Globally, about a quarter of cybersecurity jobs belong to women, which unfortunately doesn’t quite correlate with the worldwide female population of 49.58%. We’re not saying that every industry needs to have a perfect 50/50 split, but with cybersecurity being a male-dominated industry, it’s time companies addressed the challenges women face when joining the cybersecurity workforce by striving for a more diverse workplace.

While progress has been made over the last decade (women occupied only 10% of cybersecurity jobs in 2013), more headway needs to be made. From a lack of industry role models to poor media representation and an absence of mentoring, women face a plethora of challenges in cybersecurity.

So, what are the top three obstacles women face?

Underrepresentation in the Media

The media plays a crucial role in creating and maintaining stereotypes. TV shows and films often push concepts and cliches that are then subconsciously accepted as fact by viewers.

Children are easily influenced by media stereotypes and, therefore, can be led into gendered thinking, particularly regarding jobs. This reasoning can then heavily influence a person’s perception of the real world, including their life aspirations and career choices. For example, Navy recruitment went up 500% following the release of Top Gun, starring Tom Cruise.

In the 1990s, one show was proven particularly effective in persuading women to enter STEM occupations — The X-Files, with Gillian Anderson playing Dr. Dana Scully. A recent report looking into the “Scully effect” showed that as the only female STEM character on prime-time TV in the ’90s, she had a significant impact on the female viewer base. The report revealed that 63% (PDF) of the women studied said Dana Scully increased their belief in the importance of STEM subjects.

These examples indicate how important representation is in the media and display how a lack of visibility can distort a viewer’s perception of what they can achieve. It’s time for the media to understand and recognize their influence and the stereotypes they enforce.

Male-Dominated Workplaces Can Come With Several Issues

With cybersecurity being made up of only about 25% women, this officially classes the industry as male dominated. Ask any woman; the thought of entering a workplace full of men isn’t an enticing one. This is likely one of the reasons why, in 2021, only 6.5% (PDF) of US women worked in a male-dominated occupation.

With issues regarding the gender pay gap, sexual harassment, underrepresentation, lack of mentoring, and negative stereotyping, it’s no wonder that women aren’t running to join male-dominated workplaces en masse. For these points to be tackled, they need to be addressed from the top down. Cybersecurity leaders must be aware of the work culture they’re fostering and be open to discussing and tackling any issues they find, however uncomfortable that may be.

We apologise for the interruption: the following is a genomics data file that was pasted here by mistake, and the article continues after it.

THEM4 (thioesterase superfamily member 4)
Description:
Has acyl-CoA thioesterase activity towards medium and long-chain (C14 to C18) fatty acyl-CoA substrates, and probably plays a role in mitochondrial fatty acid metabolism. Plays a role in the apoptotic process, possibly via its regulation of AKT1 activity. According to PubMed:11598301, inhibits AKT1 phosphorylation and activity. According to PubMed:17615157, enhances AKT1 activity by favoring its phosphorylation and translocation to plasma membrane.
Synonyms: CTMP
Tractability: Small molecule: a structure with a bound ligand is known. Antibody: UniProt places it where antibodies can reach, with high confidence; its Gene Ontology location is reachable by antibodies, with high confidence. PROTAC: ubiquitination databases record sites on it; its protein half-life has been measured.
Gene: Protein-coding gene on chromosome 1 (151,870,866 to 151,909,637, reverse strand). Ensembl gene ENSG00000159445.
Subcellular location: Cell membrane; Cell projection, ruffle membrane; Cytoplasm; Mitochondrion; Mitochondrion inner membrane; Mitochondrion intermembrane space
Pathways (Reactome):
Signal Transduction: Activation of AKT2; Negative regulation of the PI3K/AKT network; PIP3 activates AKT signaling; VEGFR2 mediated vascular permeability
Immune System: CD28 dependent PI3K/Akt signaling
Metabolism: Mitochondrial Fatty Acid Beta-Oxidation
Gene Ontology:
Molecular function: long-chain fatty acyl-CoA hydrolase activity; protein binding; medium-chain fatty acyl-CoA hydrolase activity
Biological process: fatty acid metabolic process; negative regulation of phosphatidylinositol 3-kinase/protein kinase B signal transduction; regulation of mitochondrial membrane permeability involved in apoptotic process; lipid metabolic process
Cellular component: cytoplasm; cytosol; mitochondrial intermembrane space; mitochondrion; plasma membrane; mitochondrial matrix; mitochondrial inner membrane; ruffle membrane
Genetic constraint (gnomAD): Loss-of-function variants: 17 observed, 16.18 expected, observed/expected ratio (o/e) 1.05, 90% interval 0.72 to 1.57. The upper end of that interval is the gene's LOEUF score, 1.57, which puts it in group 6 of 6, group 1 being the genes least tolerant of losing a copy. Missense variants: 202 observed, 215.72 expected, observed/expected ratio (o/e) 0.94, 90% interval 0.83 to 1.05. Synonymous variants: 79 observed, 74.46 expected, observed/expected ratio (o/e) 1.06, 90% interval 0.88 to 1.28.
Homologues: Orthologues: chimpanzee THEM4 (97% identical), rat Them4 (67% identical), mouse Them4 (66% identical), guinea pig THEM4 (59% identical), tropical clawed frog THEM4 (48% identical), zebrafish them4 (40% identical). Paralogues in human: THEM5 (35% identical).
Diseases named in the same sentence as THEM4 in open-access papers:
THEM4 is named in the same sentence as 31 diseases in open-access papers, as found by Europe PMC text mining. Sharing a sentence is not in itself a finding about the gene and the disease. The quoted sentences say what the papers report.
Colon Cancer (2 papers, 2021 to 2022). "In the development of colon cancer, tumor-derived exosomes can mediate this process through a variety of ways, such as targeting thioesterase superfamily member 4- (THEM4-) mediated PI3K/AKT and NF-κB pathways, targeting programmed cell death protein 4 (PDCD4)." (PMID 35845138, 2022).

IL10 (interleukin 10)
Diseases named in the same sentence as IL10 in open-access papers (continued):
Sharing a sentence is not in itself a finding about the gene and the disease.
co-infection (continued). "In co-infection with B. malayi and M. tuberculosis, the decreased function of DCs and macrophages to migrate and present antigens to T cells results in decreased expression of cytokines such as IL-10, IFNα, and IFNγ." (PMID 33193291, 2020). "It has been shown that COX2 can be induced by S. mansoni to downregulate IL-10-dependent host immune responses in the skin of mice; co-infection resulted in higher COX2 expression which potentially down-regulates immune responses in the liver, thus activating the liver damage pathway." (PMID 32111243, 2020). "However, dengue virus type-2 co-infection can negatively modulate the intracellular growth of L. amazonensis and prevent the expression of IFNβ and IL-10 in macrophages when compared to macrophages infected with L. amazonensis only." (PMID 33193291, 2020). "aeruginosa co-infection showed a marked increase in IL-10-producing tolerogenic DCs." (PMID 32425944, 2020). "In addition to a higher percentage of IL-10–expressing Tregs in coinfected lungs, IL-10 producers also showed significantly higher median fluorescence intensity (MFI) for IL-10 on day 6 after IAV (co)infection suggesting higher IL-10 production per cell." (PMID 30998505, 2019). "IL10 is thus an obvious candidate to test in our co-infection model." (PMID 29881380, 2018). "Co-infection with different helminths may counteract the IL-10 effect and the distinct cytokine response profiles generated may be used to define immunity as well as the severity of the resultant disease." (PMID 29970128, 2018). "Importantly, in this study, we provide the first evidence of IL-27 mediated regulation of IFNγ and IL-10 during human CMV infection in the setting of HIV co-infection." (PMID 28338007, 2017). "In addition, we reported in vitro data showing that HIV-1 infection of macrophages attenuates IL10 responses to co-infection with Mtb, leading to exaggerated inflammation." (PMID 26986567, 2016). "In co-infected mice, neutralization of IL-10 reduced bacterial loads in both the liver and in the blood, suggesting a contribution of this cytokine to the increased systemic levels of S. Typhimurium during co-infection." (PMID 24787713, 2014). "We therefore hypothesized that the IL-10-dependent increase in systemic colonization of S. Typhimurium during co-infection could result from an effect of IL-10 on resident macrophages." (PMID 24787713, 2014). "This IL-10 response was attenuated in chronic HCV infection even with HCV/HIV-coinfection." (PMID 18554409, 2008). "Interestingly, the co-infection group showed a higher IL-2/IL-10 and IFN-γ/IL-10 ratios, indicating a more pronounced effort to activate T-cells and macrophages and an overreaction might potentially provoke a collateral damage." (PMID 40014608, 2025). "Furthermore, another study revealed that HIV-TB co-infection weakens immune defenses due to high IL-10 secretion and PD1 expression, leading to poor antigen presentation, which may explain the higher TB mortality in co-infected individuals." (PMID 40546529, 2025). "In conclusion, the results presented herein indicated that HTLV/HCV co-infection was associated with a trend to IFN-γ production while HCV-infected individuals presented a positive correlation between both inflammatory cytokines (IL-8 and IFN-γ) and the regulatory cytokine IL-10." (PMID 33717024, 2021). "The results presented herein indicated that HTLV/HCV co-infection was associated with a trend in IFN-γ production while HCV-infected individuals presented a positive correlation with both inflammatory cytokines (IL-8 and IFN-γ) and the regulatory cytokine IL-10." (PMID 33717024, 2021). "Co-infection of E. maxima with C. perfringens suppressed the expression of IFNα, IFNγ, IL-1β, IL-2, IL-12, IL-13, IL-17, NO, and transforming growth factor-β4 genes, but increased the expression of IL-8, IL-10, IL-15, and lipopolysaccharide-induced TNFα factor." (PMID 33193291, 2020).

A 2017 survey by the Pew Research Center found that women in male-dominated industries were more likely to be harassed than women working in female-dominated sectors. Therefore, businesses must create a safe space for employees, particularly women, to report any harassment and unwanted behavior at work. Another initiative for cybersecurity companies to establish is female mentor programs, which help to support their female workers, aid in their professional growth, and close the gender gap in cybersecurity.

Lack of Industry Role Models

While kids these days may not be hanging posters of their favorite celebrities in their bedrooms or lockers anymore, role models are still crucial. The importance of role models is often underplayed. Having a visible representation of what is possible encourages people to push boundaries, strive to be better, and be more ambitious.

Crest’s report — “Exploring the Gender Gap in Cybersecurity” — found that 59% of women polled had a “mixed” experience within the cybersecurity industry as they received some support but also faced many challenges. The report identified two key areas for improvement: increasing female visibility and improving female mentoring to help women enter and advance within the industry.

The problem with a lack of role models is its knock-on effect. With fewer women in the industry to look up to, this can discourage women from entering and perpetuates disparity. It’s time to disrupt this cycle.

Diversity and inclusion lead to a more rounded perspective, with various team members bringing different points of view, allowing them to solve new problems. While women’s current obstacles in cybersecurity won’t disappear overnight, identifying the issues and raising awareness welcomes opportunities for change and improvement. Cybersecurity is ready for a female revolution.